Former Egyptian president Hosni Mubarak [Al Jazeera profile; JURIST news archive] has told the court that he is saddened by "charges of unfair and baseless fabrications" and expressed his confidence in the Egyptian judicial system. Mubarak's remarks were published in form of a memo [text, in Arabic] by Tahrir newspaper on Thursday. Mubarak's remarks to the court became public a day after the defense counsel gave their closing remarks in the trial on charges of conspiracy to kill at least 840 protesters [JURIST report] during demonstrations in Egypt [JURIST news archive]. In his memo, Mubarak emphasized his lifetime dedication and service to the country after the assassination [JURIST report] of former Egyptian president Anwar Sadat [official website; JURIST news archive]. He continued to stress that he was the one who made sure that the country's national security, sovereignty and independence were established. After elaborating on such accomplishments, Mubarak accused the protesters of having provoked and attacked security officials. He closed his memo by expressing his confidence in the judicial system: "I have spent my life defending them. Hosni Mubarak is not someone to smear his military honor with ill-gotten wealth. Despite everything, I am totally confident in the fairness and justice of the Egyptian judiciary. I am totally confident in history's judgment, and totally confident in the great Egyptian people's judgmentfree from the allegations of the tendentious and those seeking to sow sedition, and those receiving foreign funding." Lawyers confirmed that Mubarak handed a letter to the court during the trial, but the content of the letter is unknown.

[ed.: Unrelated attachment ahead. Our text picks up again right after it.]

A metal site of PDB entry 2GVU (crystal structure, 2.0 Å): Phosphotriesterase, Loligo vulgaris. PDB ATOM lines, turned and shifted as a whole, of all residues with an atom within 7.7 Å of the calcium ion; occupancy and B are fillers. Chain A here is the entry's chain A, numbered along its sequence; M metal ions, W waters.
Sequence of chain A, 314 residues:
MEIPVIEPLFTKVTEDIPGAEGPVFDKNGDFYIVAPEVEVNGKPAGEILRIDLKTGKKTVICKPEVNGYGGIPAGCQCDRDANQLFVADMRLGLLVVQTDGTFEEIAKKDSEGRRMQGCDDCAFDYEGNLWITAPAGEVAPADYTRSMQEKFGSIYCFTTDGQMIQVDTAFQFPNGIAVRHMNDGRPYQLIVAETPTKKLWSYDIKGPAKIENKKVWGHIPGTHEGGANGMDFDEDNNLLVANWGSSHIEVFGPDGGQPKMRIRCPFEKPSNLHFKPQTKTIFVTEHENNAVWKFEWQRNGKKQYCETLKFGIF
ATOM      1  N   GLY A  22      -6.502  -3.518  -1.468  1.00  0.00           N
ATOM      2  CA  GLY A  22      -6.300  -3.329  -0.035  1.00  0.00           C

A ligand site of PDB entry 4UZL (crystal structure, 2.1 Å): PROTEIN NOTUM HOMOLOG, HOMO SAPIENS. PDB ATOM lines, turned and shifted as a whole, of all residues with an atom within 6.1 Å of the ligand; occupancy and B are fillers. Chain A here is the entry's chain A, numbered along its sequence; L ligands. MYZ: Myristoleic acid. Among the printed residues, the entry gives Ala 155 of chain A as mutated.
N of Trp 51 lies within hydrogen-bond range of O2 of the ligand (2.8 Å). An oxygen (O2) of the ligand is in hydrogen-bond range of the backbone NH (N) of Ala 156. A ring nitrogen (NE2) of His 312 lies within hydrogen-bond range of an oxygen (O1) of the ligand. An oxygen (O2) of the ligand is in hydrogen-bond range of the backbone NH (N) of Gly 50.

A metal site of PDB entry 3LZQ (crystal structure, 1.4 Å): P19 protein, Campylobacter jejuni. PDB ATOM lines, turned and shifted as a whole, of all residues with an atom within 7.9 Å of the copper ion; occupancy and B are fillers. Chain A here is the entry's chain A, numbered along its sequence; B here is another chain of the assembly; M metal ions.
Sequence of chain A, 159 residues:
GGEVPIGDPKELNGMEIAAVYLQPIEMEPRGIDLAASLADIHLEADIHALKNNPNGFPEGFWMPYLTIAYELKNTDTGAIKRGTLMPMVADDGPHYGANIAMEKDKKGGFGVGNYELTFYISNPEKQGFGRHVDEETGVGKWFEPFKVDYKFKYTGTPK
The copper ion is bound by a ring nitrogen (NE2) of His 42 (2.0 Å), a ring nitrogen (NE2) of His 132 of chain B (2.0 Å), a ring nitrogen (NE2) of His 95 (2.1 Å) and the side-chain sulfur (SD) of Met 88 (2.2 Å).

The verdict for Mubarak's case was set for June 2 [JURIST report] on Wednesday. A day before the prosecution sought death penalty for Mubarak in its closing remarks consistent with their initial announcement [JURIST reports] in January. The parties began to present their cases in January after the court resumed the trial [JURIST reports] in December. The trial was adjourned twice, in October and August [JURIST reports].